India at a Crossroad!
Status Quo Versus Hindutwa?

Bibekananda Ray

The 17th Lok Sabha poll results will not be known before 23rd May 2019, guesses, forecasts and opinion polls etc. are abounding but are not unanimous. Stray shadows on the radar from the first five phases until 6th May indicate leads by the BJP or the Congress (I) but neither will be able to form the government all alone but have to walk on crutch of other parties to take oath in Rashtrapati Bhavan. The Mahajot (‘United India’) of other parties, spearheaded by Mamata Banerjee, C B Naidu, Sharad Pawar and Akhilesh Jadav now looks amorphous and will crystallise, if only together they come near the magic figure. With support of 19 allies, the BJP can cross the magic figure of 272; so can the Congress with its former UPA allies and Trinamool Congress which may win in 30-35 seats.

Although a hangover from mankind’s primitive days, wars and battles continue to play decisive roles in solving disputes. Throughout history, these clinched issues, ended dilemmas, or charted out new paths from a crossroad; e. g., the Trojan, Kurukshetra and two World wars achieved when talks failed.  Elections in democratic countries are deemed unarmed wars that lead to fresh mandates of people as to their rulers. In free India, general elections of 1952, 1977 and 1984 played such decisive roles and gave the country fresh blood, as it were. The ongoing Lok Sabha poll to end on 19th May is such a war to chart a path from a crossroad, whether India should remain a secular democracy, or move toward becoming a Hindu hegemony where people of other faiths will be second-class citizens. As the ruling NDA-II regime, led by the BJP announces ‘nationalism’ as its motto in the next incarnation, the Hindutwa vision of Veer Savarkar looms brighter but if the Congress with its former UPA allies or the Mahajot (Grand Alliance’) of other parties dislodges the BJP, India will maintain status quo, i.e., remain a secular democracy. Judging from their styles in the outgoing regime, Narendra Modi and Amit Shah will bulldoze all opposition in and outside their party to implement Hindu chauvinism. Boiled down, this is a war between two conflicting visions about India.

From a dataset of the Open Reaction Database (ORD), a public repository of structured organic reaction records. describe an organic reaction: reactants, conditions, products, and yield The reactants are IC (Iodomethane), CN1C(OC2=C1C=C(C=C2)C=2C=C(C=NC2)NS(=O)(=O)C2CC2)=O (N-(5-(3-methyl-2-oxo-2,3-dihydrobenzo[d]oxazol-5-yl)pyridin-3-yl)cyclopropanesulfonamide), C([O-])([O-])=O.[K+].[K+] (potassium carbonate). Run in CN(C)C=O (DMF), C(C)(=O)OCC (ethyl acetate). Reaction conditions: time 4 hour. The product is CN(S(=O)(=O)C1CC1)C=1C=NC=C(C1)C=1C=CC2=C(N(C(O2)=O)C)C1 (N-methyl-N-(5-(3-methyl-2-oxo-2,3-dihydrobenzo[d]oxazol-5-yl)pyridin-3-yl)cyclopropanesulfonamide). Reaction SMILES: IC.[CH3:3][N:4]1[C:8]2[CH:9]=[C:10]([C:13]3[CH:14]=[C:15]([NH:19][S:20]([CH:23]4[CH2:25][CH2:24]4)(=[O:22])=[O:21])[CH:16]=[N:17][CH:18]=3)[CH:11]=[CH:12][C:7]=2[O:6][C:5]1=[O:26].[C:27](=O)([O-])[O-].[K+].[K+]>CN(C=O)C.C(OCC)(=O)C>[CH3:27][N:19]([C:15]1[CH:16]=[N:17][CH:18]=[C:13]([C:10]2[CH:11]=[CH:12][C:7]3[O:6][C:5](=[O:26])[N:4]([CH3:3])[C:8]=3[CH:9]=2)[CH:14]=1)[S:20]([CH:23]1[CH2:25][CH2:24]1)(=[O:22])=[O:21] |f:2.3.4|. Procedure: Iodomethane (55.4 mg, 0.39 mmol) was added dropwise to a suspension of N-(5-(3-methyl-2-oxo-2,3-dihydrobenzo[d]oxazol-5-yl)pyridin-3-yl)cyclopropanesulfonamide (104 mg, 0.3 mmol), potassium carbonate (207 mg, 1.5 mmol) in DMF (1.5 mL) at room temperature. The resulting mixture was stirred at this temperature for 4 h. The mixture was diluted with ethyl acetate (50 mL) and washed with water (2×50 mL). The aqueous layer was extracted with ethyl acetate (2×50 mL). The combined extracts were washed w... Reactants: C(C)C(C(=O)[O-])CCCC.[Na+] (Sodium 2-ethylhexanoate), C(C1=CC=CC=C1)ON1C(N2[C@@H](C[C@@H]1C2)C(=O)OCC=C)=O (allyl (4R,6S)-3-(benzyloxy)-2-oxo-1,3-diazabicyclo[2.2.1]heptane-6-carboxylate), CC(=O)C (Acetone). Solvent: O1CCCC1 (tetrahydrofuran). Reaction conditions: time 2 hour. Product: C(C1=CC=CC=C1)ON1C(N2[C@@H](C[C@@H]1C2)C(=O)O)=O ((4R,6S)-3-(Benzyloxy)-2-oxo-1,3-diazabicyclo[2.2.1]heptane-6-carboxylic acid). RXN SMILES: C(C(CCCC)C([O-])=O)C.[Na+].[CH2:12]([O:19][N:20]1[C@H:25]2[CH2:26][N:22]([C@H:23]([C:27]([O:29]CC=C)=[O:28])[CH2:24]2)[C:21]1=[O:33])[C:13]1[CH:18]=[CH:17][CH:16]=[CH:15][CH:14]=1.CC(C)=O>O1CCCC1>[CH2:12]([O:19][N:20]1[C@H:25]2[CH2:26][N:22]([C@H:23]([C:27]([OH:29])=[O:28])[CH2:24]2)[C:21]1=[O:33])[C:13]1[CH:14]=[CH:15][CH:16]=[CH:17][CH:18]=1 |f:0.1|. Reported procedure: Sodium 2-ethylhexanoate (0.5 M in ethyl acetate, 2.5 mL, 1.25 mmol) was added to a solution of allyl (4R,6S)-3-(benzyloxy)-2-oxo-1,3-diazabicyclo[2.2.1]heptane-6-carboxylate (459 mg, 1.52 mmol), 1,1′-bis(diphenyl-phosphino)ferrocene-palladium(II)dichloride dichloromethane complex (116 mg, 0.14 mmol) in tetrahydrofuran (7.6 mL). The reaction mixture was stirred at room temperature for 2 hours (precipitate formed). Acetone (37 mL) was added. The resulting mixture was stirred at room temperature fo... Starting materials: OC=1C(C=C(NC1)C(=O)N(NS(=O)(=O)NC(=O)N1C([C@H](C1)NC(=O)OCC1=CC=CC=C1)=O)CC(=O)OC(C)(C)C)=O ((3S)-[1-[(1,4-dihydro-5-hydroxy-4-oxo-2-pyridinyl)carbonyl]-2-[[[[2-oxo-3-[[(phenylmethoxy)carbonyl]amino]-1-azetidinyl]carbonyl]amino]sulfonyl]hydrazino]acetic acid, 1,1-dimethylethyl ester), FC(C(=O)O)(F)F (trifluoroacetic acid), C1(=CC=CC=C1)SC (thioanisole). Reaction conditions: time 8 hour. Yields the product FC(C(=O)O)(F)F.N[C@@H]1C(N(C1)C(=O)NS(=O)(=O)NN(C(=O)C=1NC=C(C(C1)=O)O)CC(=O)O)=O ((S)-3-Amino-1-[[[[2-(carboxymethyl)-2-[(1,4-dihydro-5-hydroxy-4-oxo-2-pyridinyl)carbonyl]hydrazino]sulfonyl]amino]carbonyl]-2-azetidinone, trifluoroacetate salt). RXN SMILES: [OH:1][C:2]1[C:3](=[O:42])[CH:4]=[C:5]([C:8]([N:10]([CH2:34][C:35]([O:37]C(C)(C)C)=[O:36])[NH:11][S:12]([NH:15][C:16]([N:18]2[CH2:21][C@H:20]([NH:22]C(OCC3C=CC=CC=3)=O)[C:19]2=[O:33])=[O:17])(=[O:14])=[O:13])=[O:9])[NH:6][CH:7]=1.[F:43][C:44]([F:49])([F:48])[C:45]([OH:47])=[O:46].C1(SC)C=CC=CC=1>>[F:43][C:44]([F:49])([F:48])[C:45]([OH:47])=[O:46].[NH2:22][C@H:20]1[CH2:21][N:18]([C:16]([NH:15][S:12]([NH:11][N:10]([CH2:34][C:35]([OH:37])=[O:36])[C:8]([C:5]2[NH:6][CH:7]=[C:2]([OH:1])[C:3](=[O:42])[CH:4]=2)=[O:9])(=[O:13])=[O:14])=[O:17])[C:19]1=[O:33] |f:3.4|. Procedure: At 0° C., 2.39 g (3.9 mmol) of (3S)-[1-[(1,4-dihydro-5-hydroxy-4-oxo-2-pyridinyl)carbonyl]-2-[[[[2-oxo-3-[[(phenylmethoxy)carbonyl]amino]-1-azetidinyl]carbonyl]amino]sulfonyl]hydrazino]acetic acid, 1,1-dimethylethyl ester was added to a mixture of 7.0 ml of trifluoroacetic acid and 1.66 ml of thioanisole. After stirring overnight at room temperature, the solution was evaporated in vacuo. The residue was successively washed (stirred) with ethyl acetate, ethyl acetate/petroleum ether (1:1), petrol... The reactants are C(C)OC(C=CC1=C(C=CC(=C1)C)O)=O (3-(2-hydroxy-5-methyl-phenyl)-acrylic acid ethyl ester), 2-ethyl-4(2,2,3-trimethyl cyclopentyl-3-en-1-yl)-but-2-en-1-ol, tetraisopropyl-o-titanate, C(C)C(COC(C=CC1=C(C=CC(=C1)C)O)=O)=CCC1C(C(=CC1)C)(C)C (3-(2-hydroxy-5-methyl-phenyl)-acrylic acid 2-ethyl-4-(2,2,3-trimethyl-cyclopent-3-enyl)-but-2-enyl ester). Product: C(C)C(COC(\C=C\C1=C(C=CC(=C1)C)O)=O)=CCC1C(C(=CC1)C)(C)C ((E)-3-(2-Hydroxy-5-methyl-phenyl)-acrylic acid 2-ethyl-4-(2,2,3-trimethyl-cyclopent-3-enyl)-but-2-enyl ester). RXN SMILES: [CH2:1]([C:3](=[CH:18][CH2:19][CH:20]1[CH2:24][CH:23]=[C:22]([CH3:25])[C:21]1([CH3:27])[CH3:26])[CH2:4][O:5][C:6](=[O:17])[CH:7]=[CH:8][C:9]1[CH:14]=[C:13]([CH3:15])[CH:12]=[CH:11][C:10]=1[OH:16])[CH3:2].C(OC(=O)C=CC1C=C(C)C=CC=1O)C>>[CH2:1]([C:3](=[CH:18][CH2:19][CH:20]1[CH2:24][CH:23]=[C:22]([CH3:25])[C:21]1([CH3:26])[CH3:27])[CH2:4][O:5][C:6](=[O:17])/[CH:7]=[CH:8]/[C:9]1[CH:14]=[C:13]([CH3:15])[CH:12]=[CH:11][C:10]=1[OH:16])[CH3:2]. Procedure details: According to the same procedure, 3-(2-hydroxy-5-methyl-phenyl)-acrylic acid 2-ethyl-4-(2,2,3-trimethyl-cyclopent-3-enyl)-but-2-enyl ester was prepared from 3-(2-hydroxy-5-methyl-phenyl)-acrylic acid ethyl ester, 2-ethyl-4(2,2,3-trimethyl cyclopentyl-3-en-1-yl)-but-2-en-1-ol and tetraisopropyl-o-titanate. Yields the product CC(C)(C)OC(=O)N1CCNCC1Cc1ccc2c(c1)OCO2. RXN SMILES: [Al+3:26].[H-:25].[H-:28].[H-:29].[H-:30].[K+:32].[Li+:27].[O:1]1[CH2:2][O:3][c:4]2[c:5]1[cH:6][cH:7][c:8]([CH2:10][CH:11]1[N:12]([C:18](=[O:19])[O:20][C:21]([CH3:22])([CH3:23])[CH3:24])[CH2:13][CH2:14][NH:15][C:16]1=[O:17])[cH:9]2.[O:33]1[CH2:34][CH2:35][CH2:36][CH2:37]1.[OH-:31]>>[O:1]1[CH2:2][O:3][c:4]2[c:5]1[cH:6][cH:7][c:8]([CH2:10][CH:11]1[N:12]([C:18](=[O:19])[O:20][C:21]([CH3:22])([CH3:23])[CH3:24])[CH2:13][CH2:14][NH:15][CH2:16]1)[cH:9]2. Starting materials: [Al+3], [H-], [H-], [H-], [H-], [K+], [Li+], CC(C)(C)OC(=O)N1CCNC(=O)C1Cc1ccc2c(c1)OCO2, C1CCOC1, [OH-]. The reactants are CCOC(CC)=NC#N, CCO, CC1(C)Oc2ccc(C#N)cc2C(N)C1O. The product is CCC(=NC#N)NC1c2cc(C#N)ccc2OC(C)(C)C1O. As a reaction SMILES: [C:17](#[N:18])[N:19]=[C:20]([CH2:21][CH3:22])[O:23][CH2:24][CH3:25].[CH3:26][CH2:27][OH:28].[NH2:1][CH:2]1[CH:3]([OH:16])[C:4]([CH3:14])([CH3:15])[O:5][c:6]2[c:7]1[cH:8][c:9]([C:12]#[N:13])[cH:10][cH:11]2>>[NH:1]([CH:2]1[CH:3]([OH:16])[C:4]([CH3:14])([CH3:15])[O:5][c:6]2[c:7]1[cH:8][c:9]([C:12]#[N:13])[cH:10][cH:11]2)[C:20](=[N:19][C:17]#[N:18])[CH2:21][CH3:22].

The shape of things to come in either case has been outlined by leaders of over 50 parties who fielded candidates in their pre-poll campaigns. The Congress (I) President, Rahul Gandhi has been alleging, for more than a year, a huge corruption, secretly committed by Mr. Modi using his personal equation with the French government to make his business friend, Anil Ambani’s fledgling company, Reliance Aviation, an ‘offset partner’ of Dassault Aviation in the nearly 59 thousand crore rupee deal (more than half of which has been paid) to acquire 32 Rafale fighter jets for the IAF and thereby make Mr. Ambani richer by 30 thousand crore rupees. After a lot of clever twists, turns and denials by the BJP government in an affidavit to the Supreme Court (but never by Mr. Modi), the charge of corruption in a joint PIL by a Delhi lawyer, a renowned scribe and BJP’s former finance minister in Vajpayee cabinet is now being heard in the Supreme Court. If it is proved someday, it will be the world’s biggest scam involving a Prime Minister. When Mr. Modi took the nickname of Chowkidar (guard), demeaning Prime Minister’s dignity in his recurrent resolve to root out corruption, Mr. Gandhi coined a slogan, Bharat ka Chowkidaar chor hai (“India’s guard is a thief”)  and bandied it all over the country, like the opposition slogan in 1989 about his father, “Gali gali mein shor hai, Rajiv Gandhi chor hai” (In every lane, people are yelling, Rajiv Gandhi is a thief”). He has levelled many other charges at Mr. Modi’s door, like failure to create two crore jobs per year, to credit 15 lakh rupees in every citizen’s bank account out of retrieved black money etc. the BJP administration’s ‘intolerance’ of freedom of expression and persecution of critics, and lynching and killing Muslims for selling sick and old cattle and eating beef etc. He and sister Priyanka accuse Mr. Modi of messing with autonomous institutions like the CBI, the RBI, the CAG, and the NSO etc. and making the PMO omnipotent. Since his RSS days from 1970, Mr. Modi has been openly maligning the Congress and the Gandhi family with half-true and fictitious charges, stooping low, even to the extent of questioning Rahul’s gotra and citizenship and dubbing him ‘son of a ‘No. 1 corrupt father’. He mocks dynastic succession, as if Indira Gandhi and Rajiv Gandhi were unworthy to be Prime Ministers.